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Bryan, Hunt once again are number one

Tuesday, September 8, 2015 – Luke Bryan's "Kill the Lights" remains the top selling country disc on the Billboard charts for the week ending Sept. 19. Sam Hunt leads the Hot Country Songs chart again with "House Party."

Maddie & Tae debuted in second on the Top Country Albums chart with "Start Here," their full-length debut. Sam Hunt held third with "Montevallo," one ahead of Zac Brown Band's "Jekyll + Hyde." Eric Church was fifth with "The Outsiders."

Darius Rucker jumped from 29 to 13 with "Southern Style." "Mud Digger, Volume 6," a compilation disc, was at 15. Chris Stapleton was at 20 with "Traveller," up 5.

Keith Urban is up to second on the songs chart with "John Cougar, John Deere, John 3:16," up two. Chris Janson remains third with "Buy Me a Boot," one ahead of Thomas Rhett's "Crash And Burn." Bryan placed fifth with "Strip It Down."

Kenny Chesney broke into the top 10 with "Save It For a Rainy Day" at 9, up 2. Maddie & Tae have another hit on their hands with "Fly " at 12, up 4. Carrie Underwood's new single "Smoke Broke" fell all the way from 5 to 15, but it is likely she will be moving back up the charts. Blake Shelton was at 24 with "Gonna," up 3.

On the Bluegrass Albums chart, Steep Canyon Rangers debuted in first with "Radio." Dailey & Vincent fell to second with "Alive! In Concert." Found Wandering debuted in third with its self-titled disc. The SteelDrivers were fourth with "The Muscle Shoals Recordings" and Punch Brothers were fifth with "The Phosphorescent Blues." Lorraine Jordan & Carolina Road debuted in10th with "Country Grass."

On the overall top 200, Bryan was 3rd, Maddie & Tae 7th, Hunt 11th, Church 25th and Zac Brown Band 27th. The top 200 and country albums chart use different criteria.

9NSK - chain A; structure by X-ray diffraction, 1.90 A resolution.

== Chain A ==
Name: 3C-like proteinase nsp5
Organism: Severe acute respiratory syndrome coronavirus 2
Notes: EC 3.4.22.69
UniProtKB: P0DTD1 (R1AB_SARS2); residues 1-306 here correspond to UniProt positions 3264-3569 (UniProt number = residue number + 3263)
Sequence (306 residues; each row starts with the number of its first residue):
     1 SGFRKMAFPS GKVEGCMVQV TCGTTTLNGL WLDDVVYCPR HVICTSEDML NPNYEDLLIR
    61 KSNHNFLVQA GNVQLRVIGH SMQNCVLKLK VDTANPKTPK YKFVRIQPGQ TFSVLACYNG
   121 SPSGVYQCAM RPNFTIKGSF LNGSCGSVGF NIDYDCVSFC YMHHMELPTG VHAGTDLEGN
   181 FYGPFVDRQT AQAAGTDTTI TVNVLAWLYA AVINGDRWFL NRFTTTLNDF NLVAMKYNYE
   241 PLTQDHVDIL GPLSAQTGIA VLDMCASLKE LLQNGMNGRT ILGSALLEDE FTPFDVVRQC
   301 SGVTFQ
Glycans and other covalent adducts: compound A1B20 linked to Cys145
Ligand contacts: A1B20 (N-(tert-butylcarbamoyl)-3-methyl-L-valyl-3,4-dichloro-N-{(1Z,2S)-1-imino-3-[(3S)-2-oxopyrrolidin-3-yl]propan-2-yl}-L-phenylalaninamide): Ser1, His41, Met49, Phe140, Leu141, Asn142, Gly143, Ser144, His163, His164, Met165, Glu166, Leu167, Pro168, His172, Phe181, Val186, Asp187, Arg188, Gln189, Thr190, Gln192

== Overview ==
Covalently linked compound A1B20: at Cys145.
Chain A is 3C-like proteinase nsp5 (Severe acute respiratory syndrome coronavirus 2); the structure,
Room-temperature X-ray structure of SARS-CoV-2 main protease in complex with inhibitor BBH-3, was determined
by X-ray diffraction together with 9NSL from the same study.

More news for Sam Hunt

CD reviews for Sam Hunt

Southside CD review - Southside
There are some interesting moments on Sam Hunt's "Southside" album, but interesting doesn't always equal good. The single "Hard To Forget" samples Webb Pierce's "There Stands The Glass," one of country music's best and most enduring drinking songs. It's ironic, though, how Hunt needed to sample an old country song in order to incorporate any hint of actual country music into his album. Interesting, yes, but it may make you reach back for a »»»
Montevallo CD review - Montevallo
It's no secret that the genre of country music has been growing and expanding in definition over the past several years, from the bombastic arena rocking fury of early Garth Brooks to more recent days and acts like Florida Georgia Line, further blurring the lines of country and other genres. Finding traditional country themes and vibes to merge along the rivers of hip-hop, R&B and pop, the picking is ripe for rising artists like Sam Hunt and his debut recording, "Montevallo. »»»
X2C CD review - X2C
Sam Hunt is riding the country charts with "Leave the Night On," a rather surprising occurrence considering that the Georgia native has extremely little to do with what remotely constitutes country music on this four song EP. Hunt has gained some acclaim as a song writer, having penned Kenny Chesney's "Come Over," Keith Urban's "Cop Car" and Billy Currington's "We Are Tonight." Hunt fits in perhaps only because of the crossover sounds »»»
Editorial: Walking the talk – When names like Hank Williams, Johnny Cash, Waylon and the Hag are invoked, you're talking hard core country. These are the touchstones of country , the guys who made country music what it was and still is (or maybe can be). When these folks would sing about being down-and-out and the rough-and-tumble, they knew of what they were singing about. Fast forward a few years to the country singers of today. »»»
Concert Review: The Lil Smokies provide the perfect antidote – On a night when the world to be falling further apart thanks to coronavirus (this would be the night the NBA postponed the season), there stood The Lil Smokies to at least in some small measure save the day. The quintet is part of a generation of musicians with bluegrass as the basis, but not totally the sum of the music either.... »»»
Concert Review: White makes the case for himself, no matter how dark the music – John Paul White opined with a glint in his eyes that his songs were not of the uplifting variety. In fact, they were downright dark. How else to explain "The Long Way" with the line "long way home back to you." Or "James," a song inspired by his grandfather who suffered from dementia. But lest you think that the Alabama... »»»
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